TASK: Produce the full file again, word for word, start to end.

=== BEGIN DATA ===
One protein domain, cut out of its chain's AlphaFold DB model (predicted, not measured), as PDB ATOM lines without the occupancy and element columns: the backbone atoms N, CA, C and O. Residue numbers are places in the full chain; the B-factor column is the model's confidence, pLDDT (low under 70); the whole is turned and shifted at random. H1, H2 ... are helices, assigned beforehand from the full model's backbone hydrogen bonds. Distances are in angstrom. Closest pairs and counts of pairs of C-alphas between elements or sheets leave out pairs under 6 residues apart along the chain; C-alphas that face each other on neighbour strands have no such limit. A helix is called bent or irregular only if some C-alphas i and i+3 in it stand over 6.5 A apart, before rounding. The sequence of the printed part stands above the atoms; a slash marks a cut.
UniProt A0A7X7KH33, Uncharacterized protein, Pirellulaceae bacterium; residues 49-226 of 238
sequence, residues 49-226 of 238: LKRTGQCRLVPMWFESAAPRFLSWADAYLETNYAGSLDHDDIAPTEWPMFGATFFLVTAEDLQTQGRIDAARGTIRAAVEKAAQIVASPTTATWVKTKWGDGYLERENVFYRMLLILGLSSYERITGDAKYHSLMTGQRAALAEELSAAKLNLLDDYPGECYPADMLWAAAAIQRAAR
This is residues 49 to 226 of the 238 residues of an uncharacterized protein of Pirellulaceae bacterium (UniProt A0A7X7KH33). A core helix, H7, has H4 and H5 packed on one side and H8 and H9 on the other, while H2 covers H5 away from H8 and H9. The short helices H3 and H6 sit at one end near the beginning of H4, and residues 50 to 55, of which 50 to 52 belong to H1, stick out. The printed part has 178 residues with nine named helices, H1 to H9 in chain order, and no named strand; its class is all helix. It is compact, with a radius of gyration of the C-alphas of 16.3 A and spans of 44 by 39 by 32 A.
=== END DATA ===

One protein domain, cut out of its chain's AlphaFold DB model (predicted, not measured), as PDB ATOM lines without the occupancy and element columns: the backbone atoms N, CA, C and O. Residue numbers are places in the full chain; the B-factor column is the model's confidence, pLDDT (low under 70); the whole is turned and shifted at random. H1, H2 ... are helices, assigned beforehand from the full model's backbone hydrogen bonds. Distances are in angstrom. Closest pairs and counts of pairs of C-alphas between elements or sheets leave out pairs under 6 residues apart along the chain; C-alphas that face each other on neighbour strands have no such limit. A helix is called bent or irregular only if some C-alphas i and i+3 in it stand over 6.5 A apart, before rounding. The sequence of the printed part stands above the atoms; a slash marks a cut.
UniProt A0A7X7KH33, Uncharacterized protein, Pirellulaceae bacterium; residues 49-226 of 238
sequence, residues 49-226 of 238: LKRTGQCRLVPMWFESAAPRFLSWADAYLETNYAGSLDHDDIAPTEWPMFGATFFLVTAEDLQTQGRIDAARGTIRAAVEKAAQIVASPTTATWVKTKWGDGYLERENVFYRMLLILGLSSYERITGDAKYHSLMTGQRAALAEELSAAKLNLLDDYPGECYPADMLWAAAAIQRAAR
This is residues 49 to 226 of the 238 residues of an uncharacterized protein of Pirellulaceae bacterium (UniProt A0A7X7KH33). A core helix, H7, has H4 and H5 packed on one side and H8 and H9 on the other, while H2 covers H5 away from H8 and H9. The short helices H3 and H6 sit at one end near the beginning of H4, and residues 50 to 55, of which 50 to 52 belong to H1, stick out. The printed part has 178 residues with nine named helices, H1 to H9 in chain order, and no named strand; its class is all helix. It is compact, with a radius of gyration of the C-alphas of 16.3 A and spans of 44 by 39 by 32 A.